To start we gathered together to talk about what this fundraiser meant to them. Cancer had affected each of them differently. Next we discussed what story we wanted our owl to tell. I gave them paper copies of the Owl so they could start designing what they wanted to paint on the Owl. They all had to make compromises and listen to each others ideas. There was the obvious joking around however they knew the enormity of the Charity we were supporting and I was really impressed with how mature they all became pretty quickly. I could see they were taking this project seriously. They wanted our Owl to tell a story of the students at Pt England School who are largely made up of Maori and Pacifika backgrounds.
We named our Owl Te Ahorangi which means 'enlightened one'.
The colours were chosen and the base coats began to go down.
The design on the front of Te Ahorangi became a Maori tribal piece of art. Even though all students were working on all parts of the Owl they each had a personal task that they had designed themselves and wanted to paint. As Isaac began to paint the front of the Owl he soon began to have doubts on how he had approached this.
What impressed me with Isaac was that after he had painted the outline of his design he asked the others what they thought. What followed was a deep discussion between all four artists on how he could make it better. Everyone had advise for him and it was done in a positive and caring way. I could tell he was frustrated but he decided to paint over his design and start again. We bought some slim paint pencils and the process began again.
Chris took on the task of designing the moku which covered Te Ahorangi's head.
David and Danielle took on the task of painting the wings. The wings were bright and bold and full of life which is how they wanted to represent our Pacifika students. Danielle first played around on the white board to decide how she wanted to approach her painting.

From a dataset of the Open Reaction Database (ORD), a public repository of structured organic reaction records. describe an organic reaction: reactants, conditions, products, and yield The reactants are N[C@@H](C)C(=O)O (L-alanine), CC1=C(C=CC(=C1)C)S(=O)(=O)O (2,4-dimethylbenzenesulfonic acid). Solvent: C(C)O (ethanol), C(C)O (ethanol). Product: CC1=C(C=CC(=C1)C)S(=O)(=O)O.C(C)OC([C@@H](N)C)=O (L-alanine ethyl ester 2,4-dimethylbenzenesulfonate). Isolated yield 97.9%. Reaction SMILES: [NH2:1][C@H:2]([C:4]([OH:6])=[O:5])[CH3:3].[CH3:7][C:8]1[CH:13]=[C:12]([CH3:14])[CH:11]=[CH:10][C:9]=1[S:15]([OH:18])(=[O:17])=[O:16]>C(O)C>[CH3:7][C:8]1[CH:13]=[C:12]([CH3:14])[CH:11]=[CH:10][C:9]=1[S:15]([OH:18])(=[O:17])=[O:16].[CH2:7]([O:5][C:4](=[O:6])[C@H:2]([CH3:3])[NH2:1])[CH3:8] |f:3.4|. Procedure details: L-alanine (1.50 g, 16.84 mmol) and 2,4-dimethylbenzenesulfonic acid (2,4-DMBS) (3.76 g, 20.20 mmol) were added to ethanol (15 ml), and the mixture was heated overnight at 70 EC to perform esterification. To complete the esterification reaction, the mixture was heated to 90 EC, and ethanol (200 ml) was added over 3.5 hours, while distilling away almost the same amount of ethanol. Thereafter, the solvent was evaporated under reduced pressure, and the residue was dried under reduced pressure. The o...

Davids creation coming to life.
Danielle starting her design.
When I looked at the wings once they were finished a sense of enormous pride came over me. I knew from the looks on David and Danielle's faces they were feeling the exact same emotion.
As I am a year 3 teacher these 4 seniors had to paint inside my classroom when the weather was bad, and in doing so had to involve themselves with my students, who had many questions for them. They were patient and took the time to explain what they were doing and why they were doing it.
When they were waiting for paint to dry they took photos and blogged about this incredible journey they were on. They gave up their lunchtimes and arrived on time every day ready to get to work.
The collaboration between all four students was wonderful to watch. They were not best mates before this experience but I would hope that after working together on this project they have a new found respect for each other. If they had a disagreement over colours, designs etc, it was talked about calmly and with a great amount of maturity.
Rangitoto was included to represent our magnificent Maunga standing proudly in our harbour.
This experience has been the highlight of my teaching career. I want to thank Isaac, David, Chris, and Danielle for allowing me to guide them along a path of exploration in Art. Here are the final photos.
This year I was thrilled to find out that Te Ahorangi was one of 3 Owls entered by 40 schools to be displayed in the city. I went with Danielle to the Auckland City Library to take a photo.